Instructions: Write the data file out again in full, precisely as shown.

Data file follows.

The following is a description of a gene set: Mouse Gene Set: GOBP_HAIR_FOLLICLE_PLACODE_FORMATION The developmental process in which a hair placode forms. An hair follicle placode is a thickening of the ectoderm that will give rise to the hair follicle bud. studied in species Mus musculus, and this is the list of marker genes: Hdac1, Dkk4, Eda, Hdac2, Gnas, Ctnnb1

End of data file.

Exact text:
The following is a description of a gene set: Mouse Gene Set: GOBP_HAIR_FOLLICLE_PLACODE_FORMATION The developmental process in which a hair placode forms. An hair follicle placode is a thickening of the ectoderm that will give rise to the hair follicle bud. studied in species Mus musculus, and this is the list of marker genes: Hdac1, Dkk4, Eda, Hdac2, Gnas, Ctnnb1